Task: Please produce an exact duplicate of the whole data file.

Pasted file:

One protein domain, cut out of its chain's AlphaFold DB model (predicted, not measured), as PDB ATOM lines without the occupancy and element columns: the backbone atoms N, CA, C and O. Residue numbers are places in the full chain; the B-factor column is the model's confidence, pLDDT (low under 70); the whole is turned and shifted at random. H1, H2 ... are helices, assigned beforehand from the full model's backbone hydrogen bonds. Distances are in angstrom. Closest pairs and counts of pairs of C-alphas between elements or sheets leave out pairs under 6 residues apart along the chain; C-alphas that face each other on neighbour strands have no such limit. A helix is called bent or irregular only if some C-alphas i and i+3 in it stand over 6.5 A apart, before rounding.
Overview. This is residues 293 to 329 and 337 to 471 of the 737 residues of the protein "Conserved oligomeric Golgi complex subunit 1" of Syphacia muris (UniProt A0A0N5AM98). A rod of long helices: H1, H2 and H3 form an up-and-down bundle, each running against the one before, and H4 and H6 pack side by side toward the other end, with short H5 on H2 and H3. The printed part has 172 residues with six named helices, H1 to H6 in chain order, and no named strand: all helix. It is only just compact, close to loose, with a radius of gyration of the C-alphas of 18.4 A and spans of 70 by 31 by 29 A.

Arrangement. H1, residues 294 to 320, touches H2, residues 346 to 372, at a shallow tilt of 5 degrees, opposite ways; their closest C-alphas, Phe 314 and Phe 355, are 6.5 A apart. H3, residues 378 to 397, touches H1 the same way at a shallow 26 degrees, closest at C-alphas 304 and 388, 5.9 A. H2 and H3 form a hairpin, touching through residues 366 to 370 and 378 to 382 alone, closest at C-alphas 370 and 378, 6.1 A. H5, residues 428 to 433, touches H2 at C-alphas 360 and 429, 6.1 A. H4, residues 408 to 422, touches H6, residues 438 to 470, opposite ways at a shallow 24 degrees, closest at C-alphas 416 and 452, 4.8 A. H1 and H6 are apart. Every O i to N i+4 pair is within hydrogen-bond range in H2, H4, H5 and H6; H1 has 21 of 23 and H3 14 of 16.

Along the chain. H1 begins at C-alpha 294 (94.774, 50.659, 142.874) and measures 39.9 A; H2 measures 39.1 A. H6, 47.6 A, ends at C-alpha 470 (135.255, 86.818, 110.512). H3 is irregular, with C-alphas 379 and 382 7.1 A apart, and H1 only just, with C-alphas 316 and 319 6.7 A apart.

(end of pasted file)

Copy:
One protein domain, cut out of its chain's AlphaFold DB model (predicted, not measured), as PDB ATOM lines without the occupancy and element columns: the backbone atoms N, CA, C and O. Residue numbers are places in the full chain; the B-factor column is the model's confidence, pLDDT (low under 70); the whole is turned and shifted at random. H1, H2 ... are helices, assigned beforehand from the full model's backbone hydrogen bonds. Distances are in angstrom. Closest pairs and counts of pairs of C-alphas between elements or sheets leave out pairs under 6 residues apart along the chain; C-alphas that face each other on neighbour strands have no such limit. A helix is called bent or irregular only if some C-alphas i and i+3 in it stand over 6.5 A apart, before rounding.
Overview. This is residues 293 to 329 and 337 to 471 of the 737 residues of the protein "Conserved oligomeric Golgi complex subunit 1" of Syphacia muris (UniProt A0A0N5AM98). A rod of long helices: H1, H2 and H3 form an up-and-down bundle, each running against the one before, and H4 and H6 pack side by side toward the other end, with short H5 on H2 and H3. The printed part has 172 residues with six named helices, H1 to H6 in chain order, and no named strand: all helix. It is only just compact, close to loose, with a radius of gyration of the C-alphas of 18.4 A and spans of 70 by 31 by 29 A.

Arrangement. H1, residues 294 to 320, touches H2, residues 346 to 372, at a shallow tilt of 5 degrees, opposite ways; their closest C-alphas, Phe 314 and Phe 355, are 6.5 A apart. H3, residues 378 to 397, touches H1 the same way at a shallow 26 degrees, closest at C-alphas 304 and 388, 5.9 A. H2 and H3 form a hairpin, touching through residues 366 to 370 and 378 to 382 alone, closest at C-alphas 370 and 378, 6.1 A. H5, residues 428 to 433, touches H2 at C-alphas 360 and 429, 6.1 A. H4, residues 408 to 422, touches H6, residues 438 to 470, opposite ways at a shallow 24 degrees, closest at C-alphas 416 and 452, 4.8 A. H1 and H6 are apart. Every O i to N i+4 pair is within hydrogen-bond range in H2, H4, H5 and H6; H1 has 21 of 23 and H3 14 of 16.

Along the chain. H1 begins at C-alpha 294 (94.774, 50.659, 142.874) and measures 39.9 A; H2 measures 39.1 A. H6, 47.6 A, ends at C-alpha 470 (135.255, 86.818, 110.512). H3 is irregular, with C-alphas 379 and 382 7.1 A apart, and H1 only just, with C-alphas 316 and 319 6.7 A apart.